"Something for Everyone."

"Something for Everyone."

Disunion book coverNot a Civil War buff? You will be after reading Disunion, the new series of period-themed reflections on everything from battles to baseball co-edited by The New York Times’ Clay Risen.

Zola: The pieces featured in the book vary in political affiliation, voice, and content. Some are sympathetic to the South, others to the North; some are written by academic historians, others by novelists with historical inclinations or even by independent history buffs; some cover Civil War essentials, others deal with more unorthodox topics like sports or animals during the period. What were your selection criteria? And what were the challenges of making all these eclectic sources into a cohesive whole?

Clay Risen: We started with two principles to guide the series: first, we wanted to provide a substantive, if not complete, guide to the war, so that someone could follow the articles and get a general sense of what happened. Second, we wanted to include as many new perspectives and topics as possible. Along with introducing non-specialist readers to these new ways of looking at the war, we also wanted to demonstrate that the study of something that happened 150 years ago can still be dynamic and surprising.

Over time, though, it became clear what sort of topics interested us, and what topics were “hot” within the Civil War scholarly community—things like national and state politics, the role of women, the Western Theater, and the international context. Once we recognized those, we began to look for more writers and more angles to discuss them.

Ultimately, though, we don’t strive to create a cohesive whole or a unified perspective on the war. We don’t feel we need to; we never claim to be a “one-stop shop” for Civil War information. But we also believe that it is foolish to try to do so: the war is a multifarious, ever-incomplete universe of subjects, what Robert Penn Warren called the American oracle. Our hope is not to say something definitive about the war, but rather to introduce readers to some of the many ways the war can be understood, so they can then go and explore it further.

Zola: What are some of the advantages of reading a history compilation as varied as this one versus a single, more narrowly focused historical text?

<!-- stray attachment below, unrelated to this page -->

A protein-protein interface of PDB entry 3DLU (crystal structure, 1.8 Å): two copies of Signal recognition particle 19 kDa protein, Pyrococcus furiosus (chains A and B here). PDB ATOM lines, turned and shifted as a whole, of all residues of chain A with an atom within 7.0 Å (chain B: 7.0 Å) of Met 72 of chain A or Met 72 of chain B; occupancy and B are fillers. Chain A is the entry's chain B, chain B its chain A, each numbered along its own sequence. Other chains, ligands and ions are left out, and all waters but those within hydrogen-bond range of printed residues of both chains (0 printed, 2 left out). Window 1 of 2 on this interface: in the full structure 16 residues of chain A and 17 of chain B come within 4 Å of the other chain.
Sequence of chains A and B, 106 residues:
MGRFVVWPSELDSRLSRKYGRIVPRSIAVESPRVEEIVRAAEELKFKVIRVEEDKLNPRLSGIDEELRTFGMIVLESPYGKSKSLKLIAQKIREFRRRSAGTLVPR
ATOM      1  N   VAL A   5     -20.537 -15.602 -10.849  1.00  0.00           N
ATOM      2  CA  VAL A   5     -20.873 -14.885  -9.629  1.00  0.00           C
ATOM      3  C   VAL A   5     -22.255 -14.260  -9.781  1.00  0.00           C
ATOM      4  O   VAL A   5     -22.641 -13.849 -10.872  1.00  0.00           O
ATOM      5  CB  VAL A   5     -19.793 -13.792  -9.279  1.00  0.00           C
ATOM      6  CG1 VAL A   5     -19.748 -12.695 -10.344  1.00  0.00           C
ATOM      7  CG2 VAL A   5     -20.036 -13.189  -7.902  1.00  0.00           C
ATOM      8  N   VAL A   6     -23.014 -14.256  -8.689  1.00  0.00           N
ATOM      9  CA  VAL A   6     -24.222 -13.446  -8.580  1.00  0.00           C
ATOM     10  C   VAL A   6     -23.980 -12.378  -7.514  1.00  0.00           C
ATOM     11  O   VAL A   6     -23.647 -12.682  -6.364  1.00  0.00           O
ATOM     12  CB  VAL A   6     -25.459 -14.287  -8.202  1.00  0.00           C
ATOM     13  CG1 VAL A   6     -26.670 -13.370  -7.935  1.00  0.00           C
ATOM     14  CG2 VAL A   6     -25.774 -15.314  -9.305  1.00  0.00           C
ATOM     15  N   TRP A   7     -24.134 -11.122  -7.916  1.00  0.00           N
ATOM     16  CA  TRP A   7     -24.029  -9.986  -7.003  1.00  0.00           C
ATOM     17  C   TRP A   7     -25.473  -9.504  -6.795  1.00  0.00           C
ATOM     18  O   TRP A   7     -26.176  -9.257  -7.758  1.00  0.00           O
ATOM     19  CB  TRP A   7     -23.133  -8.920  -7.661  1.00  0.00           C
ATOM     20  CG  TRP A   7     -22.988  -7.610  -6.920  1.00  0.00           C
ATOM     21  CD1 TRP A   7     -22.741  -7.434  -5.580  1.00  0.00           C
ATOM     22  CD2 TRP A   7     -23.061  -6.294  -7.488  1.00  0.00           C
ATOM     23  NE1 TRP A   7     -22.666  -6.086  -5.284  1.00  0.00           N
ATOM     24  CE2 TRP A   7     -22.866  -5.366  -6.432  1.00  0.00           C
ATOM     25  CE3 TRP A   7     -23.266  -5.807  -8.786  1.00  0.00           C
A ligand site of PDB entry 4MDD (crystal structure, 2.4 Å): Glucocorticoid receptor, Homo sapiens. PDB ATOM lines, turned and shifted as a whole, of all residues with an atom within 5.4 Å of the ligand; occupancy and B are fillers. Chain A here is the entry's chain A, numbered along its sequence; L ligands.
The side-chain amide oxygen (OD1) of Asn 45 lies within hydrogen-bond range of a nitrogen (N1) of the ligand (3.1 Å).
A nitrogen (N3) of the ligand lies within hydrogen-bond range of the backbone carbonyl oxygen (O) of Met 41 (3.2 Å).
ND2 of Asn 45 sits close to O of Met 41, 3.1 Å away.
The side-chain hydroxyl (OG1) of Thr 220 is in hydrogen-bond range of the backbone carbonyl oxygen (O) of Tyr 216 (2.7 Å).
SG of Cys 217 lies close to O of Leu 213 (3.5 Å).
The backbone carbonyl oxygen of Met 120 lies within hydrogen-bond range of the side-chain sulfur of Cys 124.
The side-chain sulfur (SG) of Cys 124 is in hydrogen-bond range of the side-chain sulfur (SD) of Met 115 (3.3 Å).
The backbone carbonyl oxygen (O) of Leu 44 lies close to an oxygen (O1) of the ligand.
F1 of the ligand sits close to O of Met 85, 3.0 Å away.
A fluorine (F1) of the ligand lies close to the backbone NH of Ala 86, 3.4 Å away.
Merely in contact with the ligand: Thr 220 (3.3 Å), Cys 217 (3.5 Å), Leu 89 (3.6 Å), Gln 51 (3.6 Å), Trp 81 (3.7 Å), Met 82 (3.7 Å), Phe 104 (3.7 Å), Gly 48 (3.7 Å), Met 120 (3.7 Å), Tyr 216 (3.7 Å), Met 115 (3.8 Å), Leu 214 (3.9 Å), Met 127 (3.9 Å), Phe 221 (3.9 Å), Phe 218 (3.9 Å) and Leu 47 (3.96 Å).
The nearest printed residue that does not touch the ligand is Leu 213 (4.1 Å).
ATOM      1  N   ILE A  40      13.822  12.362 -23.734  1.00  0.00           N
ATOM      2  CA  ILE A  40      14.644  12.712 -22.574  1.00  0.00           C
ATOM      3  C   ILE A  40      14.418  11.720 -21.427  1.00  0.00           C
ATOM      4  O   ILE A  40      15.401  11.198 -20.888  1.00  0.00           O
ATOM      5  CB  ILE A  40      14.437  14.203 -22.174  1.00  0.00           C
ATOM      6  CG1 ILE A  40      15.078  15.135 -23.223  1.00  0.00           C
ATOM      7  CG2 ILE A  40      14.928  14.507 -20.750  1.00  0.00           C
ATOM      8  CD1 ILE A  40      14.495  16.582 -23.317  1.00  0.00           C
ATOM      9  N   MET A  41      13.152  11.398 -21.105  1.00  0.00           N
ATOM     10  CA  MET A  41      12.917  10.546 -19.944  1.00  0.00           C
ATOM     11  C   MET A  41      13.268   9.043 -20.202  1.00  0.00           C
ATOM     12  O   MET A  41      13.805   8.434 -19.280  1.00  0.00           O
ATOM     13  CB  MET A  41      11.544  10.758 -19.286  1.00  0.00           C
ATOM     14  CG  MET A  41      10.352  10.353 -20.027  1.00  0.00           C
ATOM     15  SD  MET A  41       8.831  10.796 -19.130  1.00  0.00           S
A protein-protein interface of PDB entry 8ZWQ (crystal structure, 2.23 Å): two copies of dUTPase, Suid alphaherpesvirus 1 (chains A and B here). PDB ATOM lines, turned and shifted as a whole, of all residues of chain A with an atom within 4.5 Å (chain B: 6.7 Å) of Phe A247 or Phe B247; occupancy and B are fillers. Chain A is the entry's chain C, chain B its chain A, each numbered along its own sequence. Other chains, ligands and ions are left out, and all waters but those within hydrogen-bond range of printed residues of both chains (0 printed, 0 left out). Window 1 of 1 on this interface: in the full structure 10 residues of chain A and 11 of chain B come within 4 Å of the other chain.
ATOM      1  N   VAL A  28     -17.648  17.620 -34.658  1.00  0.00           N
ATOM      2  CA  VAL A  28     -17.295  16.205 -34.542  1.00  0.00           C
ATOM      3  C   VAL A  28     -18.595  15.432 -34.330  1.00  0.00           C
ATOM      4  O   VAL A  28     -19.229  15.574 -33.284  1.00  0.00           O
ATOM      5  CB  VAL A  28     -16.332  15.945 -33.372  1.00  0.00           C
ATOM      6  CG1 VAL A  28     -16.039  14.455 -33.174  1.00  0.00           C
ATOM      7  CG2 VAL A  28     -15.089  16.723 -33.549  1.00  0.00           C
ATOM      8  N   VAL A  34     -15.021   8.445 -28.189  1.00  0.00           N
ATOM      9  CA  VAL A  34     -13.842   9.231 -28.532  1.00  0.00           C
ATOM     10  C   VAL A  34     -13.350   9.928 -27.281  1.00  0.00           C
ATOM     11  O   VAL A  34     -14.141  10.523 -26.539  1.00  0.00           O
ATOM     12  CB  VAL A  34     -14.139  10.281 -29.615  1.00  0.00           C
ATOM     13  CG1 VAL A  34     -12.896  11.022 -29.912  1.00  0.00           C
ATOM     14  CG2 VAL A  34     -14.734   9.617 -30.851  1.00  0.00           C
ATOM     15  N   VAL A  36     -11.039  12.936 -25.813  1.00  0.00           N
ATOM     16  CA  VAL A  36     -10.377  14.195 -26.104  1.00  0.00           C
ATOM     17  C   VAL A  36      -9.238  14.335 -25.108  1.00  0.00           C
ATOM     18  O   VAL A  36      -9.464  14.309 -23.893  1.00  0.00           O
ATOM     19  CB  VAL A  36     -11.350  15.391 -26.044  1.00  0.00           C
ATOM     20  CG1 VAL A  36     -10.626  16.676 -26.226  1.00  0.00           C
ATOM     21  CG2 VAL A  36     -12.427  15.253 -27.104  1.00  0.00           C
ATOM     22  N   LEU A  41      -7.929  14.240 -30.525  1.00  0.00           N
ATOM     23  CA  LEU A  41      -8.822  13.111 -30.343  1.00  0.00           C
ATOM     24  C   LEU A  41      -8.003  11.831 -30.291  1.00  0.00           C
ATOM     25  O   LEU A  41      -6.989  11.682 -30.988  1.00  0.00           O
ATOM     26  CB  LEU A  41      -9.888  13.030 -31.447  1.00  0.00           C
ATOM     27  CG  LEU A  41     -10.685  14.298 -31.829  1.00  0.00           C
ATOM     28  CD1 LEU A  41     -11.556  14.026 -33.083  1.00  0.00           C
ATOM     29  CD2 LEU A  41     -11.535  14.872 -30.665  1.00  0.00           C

CW: There are certainly advantages to reading a single text, but no one book can communicate the vast world of experience that was the Civil War. While we don’t claim to do that either, this compilation approach does, I think, push readers in the right direction, in terms of demonstrating how vast that world is.

Zola: The introduction notes that “on election night in November 2012, the map of red and blue states bore an uncomfortable similarity to a map of November 1962.” Will the “North” and “South” ever fully reconcile? Why or why not?

CW: I think the split today is less about north and south than it is about urban and rural. It follows that the South and Midwest, which have smaller cities and larger rural populations than the rest of the country, would also be much more conservative than the rest of the country. So, cities like Nashville and Atlanta are pretty liberal, even though Tennessee and Georgia are very conservative. And if you look at voting patterns in left-leaning California or New York, you’ll find large swaths of red across their rural portions.

Now, I do think there remains a legacy of the war and segregation in the South that drives contemporary opposition to the federal government and liberalism, and in particular racial liberalism. But I also think the divide is the result of particular historic courses, not something inherent in the people of the North or South — which means that, yes, north and south can reconcile, but whether they will is a matter of future history that no one can yet foresee.

Zola: Disunion is a brilliant addition to, as the introduction puts it, “a mountain of literature” on the Civil War “that will always exceed our ability to read it, and shows no sign of abating.” Why are people still so fascinated by this particular period of American history?

CW: The story of the Civil War has something for everyone: battles, redemption, villains, heroes, tragedy, humor—it is messy and fascinating, like America itself. To go back to Warren’s notion of the war as an oracle, it also allows each of us to see something of ourselves in it. I don’t just mean that we can all identify with some strand of events or a particular figure, though we can certainly do that—which is one reason why the war is as fascinating for people whose ancestors fought in it as it is for people who only recently immigrated from the other side of the planet. I also mean that each subsequent point in our history can find a purchase on the war, can glean lessons from it—it is dynamic, multivalent, with complex and contradictory meaning that changes as we do. What the war meant to America in the early 1960s—locked in a nuclear cold war, still oppressing millions of its own citizens, with a dominant culture defined by middle-class white men—is very different from what it means to us today. We see in it what we want, but we also allow ourselves to be deepened, and altered, by that experience. What’s not to like?

Zola: What’s your favorite entry in the collection?

CW: I could tell you, but then I’d have a lot of disappointed writers on my hands.

This article originally appeared on Zola Books.